Plant Life

After our adventures around Wicken fen in rural Cambridge the following day we headed towards the famous Botanical Gardens. As me and Emma @emmasimaging had stayed overnight in Cambridge itself, and the trip to the Botanical gardens was a planned visit by the University @BPIuniofnotts, we met our course mates at the gardens

The Gates to Cambridge Botanical Gardens

As we arrived at the gardens the sun was still rising above the surrounding buildings and the dew was still present on the grass making the early spring flowers that the staff at the gardens had planted very picturesque. We slowly headed our way around through the paths of the gardens, whilst photographing a few of the daffodils and snowdrops that were peeping through.

A low down shot across the grounds of the Gardens, with the early morning dew and a few Dafodils peeping through

Once we got to the greenhouses however we noticed that we had just managed to catch the end of their orchid exhibition, based inside the Victorian greenhouses. These wonderful orchid flowers were very interesting to look at and especially photograph. The orchids came in various shapes, colour and patterns and many had creative names such as this, wonderfully named the crimson bottlebrush.

Crimson Bottlebrush
The Crimson Bottle Brush Callistemon citrinus var. splendens one of the plants with a more exotic name.

Looking out for the more unusual names and flowers proved to be a fun exercise and kept me interested throughout the day photographing the many flowers found around the botanical gardens.

One of the purple thoroughworts upatorium atrorubens proving to be very photogenic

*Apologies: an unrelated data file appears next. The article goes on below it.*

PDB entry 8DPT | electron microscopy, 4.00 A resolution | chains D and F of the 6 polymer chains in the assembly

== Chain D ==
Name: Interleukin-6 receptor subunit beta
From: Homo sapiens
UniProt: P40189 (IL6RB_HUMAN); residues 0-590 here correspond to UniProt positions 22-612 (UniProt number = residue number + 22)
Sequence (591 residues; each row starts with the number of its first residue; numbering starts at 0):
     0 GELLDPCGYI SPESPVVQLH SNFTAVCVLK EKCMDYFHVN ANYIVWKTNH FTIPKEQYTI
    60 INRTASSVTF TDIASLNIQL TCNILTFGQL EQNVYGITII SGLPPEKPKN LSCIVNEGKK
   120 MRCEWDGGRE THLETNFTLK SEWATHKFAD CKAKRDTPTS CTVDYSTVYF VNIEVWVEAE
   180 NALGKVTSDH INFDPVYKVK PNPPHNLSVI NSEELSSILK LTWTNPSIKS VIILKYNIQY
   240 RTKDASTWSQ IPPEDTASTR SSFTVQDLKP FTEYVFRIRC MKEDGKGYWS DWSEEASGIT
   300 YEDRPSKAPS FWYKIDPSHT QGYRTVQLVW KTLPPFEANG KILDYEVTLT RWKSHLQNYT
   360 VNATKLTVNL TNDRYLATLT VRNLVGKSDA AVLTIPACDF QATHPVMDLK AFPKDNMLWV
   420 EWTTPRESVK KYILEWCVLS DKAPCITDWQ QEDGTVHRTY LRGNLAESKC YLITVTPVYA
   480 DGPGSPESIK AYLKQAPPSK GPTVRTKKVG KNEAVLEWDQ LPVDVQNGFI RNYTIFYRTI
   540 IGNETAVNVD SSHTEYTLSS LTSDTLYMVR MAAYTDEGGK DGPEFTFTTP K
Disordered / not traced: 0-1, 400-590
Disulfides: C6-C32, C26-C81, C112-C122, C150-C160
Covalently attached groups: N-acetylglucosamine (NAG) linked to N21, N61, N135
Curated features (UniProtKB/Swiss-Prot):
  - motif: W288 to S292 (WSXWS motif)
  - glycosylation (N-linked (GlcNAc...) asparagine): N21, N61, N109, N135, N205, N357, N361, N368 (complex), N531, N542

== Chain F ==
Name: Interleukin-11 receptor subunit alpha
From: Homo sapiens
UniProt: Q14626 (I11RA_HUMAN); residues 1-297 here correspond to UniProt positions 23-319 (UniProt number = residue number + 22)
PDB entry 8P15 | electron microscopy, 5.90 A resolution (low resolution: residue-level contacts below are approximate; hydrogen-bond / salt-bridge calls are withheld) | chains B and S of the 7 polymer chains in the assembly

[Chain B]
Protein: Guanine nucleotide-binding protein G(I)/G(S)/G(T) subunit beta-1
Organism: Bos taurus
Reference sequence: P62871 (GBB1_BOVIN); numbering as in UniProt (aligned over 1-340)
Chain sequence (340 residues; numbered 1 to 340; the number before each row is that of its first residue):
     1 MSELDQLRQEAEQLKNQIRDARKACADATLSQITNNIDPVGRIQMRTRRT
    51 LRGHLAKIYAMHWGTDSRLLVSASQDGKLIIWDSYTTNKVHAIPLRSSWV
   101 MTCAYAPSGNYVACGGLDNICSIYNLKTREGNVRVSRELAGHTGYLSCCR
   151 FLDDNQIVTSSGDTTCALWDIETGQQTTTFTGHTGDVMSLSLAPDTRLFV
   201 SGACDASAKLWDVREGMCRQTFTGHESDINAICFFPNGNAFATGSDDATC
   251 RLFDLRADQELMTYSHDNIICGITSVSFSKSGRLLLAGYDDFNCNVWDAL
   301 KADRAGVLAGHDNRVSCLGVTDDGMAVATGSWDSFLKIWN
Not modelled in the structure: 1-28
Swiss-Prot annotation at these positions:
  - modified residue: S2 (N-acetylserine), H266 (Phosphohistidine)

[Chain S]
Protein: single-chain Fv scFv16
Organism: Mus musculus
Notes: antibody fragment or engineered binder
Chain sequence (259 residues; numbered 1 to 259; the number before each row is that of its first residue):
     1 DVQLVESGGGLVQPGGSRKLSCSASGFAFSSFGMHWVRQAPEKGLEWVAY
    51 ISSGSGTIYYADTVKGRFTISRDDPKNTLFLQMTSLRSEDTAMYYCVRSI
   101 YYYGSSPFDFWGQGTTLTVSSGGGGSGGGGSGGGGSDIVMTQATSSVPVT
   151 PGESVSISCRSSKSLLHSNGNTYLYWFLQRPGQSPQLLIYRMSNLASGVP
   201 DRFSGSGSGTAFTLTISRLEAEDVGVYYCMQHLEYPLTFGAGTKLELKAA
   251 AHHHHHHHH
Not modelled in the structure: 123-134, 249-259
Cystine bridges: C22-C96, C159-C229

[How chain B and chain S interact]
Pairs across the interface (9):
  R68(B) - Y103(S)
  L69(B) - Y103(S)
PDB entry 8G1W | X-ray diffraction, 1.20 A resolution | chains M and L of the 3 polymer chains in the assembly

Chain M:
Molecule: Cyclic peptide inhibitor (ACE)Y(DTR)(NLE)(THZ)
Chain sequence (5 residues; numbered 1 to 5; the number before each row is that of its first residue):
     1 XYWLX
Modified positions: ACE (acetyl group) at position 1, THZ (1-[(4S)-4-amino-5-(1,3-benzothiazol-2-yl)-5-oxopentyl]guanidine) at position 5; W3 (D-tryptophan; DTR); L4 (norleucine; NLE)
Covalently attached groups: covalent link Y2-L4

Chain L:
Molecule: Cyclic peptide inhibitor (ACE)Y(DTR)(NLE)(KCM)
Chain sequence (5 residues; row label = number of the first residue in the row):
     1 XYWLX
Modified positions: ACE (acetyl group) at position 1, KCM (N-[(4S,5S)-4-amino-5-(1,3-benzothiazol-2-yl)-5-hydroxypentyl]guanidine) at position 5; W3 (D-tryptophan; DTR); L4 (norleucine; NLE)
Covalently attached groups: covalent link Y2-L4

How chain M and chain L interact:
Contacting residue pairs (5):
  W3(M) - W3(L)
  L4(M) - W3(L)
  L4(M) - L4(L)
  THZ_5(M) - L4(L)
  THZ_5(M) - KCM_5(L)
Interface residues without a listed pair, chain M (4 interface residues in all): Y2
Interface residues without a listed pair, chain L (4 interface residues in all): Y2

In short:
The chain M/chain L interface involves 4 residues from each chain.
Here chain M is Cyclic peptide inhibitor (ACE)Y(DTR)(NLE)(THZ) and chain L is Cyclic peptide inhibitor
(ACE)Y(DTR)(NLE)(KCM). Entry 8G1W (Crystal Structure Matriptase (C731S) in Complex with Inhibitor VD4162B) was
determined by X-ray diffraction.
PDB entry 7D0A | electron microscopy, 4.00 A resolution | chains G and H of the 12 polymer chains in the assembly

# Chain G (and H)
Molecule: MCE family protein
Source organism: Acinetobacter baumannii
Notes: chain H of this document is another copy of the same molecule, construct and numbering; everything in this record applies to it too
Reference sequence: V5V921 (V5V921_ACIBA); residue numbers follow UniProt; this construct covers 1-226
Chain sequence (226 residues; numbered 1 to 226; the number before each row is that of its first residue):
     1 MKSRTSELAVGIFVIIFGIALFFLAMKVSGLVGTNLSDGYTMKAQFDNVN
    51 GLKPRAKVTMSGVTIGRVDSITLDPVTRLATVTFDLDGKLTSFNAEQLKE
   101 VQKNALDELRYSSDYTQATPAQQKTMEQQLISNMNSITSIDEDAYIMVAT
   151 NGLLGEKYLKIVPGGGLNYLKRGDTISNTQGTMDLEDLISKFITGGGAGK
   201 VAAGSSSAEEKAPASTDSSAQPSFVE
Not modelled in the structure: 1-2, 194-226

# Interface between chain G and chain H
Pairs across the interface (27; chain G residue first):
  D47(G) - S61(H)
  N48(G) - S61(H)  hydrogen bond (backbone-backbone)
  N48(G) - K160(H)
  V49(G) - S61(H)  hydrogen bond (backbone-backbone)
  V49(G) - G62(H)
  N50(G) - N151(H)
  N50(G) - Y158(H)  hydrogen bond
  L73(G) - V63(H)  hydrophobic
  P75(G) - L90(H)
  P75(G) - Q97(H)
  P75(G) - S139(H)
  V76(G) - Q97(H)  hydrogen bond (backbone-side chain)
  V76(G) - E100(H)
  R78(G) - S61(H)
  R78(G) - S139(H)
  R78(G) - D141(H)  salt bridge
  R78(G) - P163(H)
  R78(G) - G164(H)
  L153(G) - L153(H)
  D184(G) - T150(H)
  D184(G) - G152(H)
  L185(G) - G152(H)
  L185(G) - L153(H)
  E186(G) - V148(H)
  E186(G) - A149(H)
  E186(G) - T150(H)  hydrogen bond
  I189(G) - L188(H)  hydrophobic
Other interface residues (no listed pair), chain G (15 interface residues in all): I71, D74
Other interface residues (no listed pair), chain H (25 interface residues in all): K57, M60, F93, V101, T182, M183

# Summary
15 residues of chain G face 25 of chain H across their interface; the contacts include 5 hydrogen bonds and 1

Alongside the orchids there were also the Rainforest and Desert greenhouse rooms that came off the main corridor. Within these smaller greenhouses were plants that would typically be found in foreign regions such as the Sahara or the Amazon rainforest.

This Aloe plant Aloe polyphylla providing a spiral pattern in the desert greenhouse room

All of the plants found in these rooms were all very exciting and exotic, and all very interesting as to how plants from all across the world have adapted to survive successfully in their environments. They all proved to be very photogenic and so i decided that i could capture some abstract views of the typical flowers seen there.

A firey abstract close up of this tulip Tulipa undulatifolia


rhodanthemum hosmariense
This morrocan daisy  Rhodanthemum hosmariense stood very proud amoungst its surroundings


Tropical Pitcher Plant
This Tropical Pitcher Plant Nepenthes ventricosa looking very insect like hanging down from the raised platform in the very warm tropical room.

Once we had exhausted the greenhouse activities we then decided to explore more of the actual gardens of the botanical gardens. There were many paths and areas created to house many plants to grow in the ground, however as we were there in the middle of a cold spring a lot of the flowers had yet to be planted as otherwise the frost would have got to most of them, so a lot of the flower beds were empty. Despite this however the grounds themselves proved very attractive and walking around them just made you appreciate how beautiful plants actually are.

madagascan periwinkle
A Madagascan periwinkle, Catharanthus roseus pink , before it was in complete flowered, but the shape attracted my eye

Whilst we do take plants for granted sometimes, and focus on photographing more attractive wildlife, it was nice to spend a day surrounded by plants and photograph them as they are equally important in natural history photography.

Apologies for the delay in this blog post but i am back, so no need to panik.

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